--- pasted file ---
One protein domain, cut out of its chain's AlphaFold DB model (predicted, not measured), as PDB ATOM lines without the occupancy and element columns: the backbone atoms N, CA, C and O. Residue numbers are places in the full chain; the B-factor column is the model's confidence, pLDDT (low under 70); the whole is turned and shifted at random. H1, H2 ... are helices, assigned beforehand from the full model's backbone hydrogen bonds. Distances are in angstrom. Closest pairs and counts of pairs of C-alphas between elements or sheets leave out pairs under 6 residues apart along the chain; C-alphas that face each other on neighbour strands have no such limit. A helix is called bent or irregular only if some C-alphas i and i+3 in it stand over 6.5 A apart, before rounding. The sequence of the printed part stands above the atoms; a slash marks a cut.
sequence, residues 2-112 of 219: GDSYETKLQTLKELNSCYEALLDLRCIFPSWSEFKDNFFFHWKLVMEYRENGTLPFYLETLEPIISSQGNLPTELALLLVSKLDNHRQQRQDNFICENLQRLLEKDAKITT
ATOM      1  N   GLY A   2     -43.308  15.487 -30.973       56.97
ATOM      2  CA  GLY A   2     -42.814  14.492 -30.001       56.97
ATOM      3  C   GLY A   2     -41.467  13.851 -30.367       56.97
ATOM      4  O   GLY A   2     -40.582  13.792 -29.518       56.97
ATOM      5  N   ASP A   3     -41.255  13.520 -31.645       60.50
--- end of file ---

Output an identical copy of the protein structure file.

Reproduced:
One protein domain, cut out of its chain's AlphaFold DB model (predicted, not measured), as PDB ATOM lines without the occupancy and element columns: the backbone atoms N, CA, C and O. Residue numbers are places in the full chain; the B-factor column is the model's confidence, pLDDT (low under 70); the whole is turned and shifted at random. H1, H2 ... are helices, assigned beforehand from the full model's backbone hydrogen bonds. Distances are in angstrom. Closest pairs and counts of pairs of C-alphas between elements or sheets leave out pairs under 6 residues apart along the chain; C-alphas that face each other on neighbour strands have no such limit. A helix is called bent or irregular only if some C-alphas i and i+3 in it stand over 6.5 A apart, before rounding. The sequence of the printed part stands above the atoms; a slash marks a cut.
sequence, residues 2-112 of 219: GDSYETKLQTLKELNSCYEALLDLRCIFPSWSEFKDNFFFHWKLVMEYRENGTLPFYLETLEPIISSQGNLPTELALLLVSKLDNHRQQRQDNFICENLQRLLEKDAKITT
ATOM      1  N   GLY A   2     -43.308  15.487 -30.973       56.97
ATOM      2  CA  GLY A   2     -42.814  14.492 -30.001       56.97
ATOM      3  C   GLY A   2     -41.467  13.851 -30.367       56.97
ATOM      4  O   GLY A   2     -40.582  13.792 -29.518       56.97
ATOM      5  N   ASP A   3     -41.255  13.520 -31.645       60.50